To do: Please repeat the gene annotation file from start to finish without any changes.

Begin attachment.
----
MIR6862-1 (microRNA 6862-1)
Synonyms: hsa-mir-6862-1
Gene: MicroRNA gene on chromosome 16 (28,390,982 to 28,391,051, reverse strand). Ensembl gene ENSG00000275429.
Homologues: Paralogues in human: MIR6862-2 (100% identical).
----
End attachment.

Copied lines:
MIR6862-1 (microRNA 6862-1)
Synonyms: hsa-mir-6862-1
Gene: MicroRNA gene on chromosome 16 (28,390,982 to 28,391,051, reverse strand). Ensembl gene ENSG00000275429.
Homologues: Paralogues in human: MIR6862-2 (100% identical).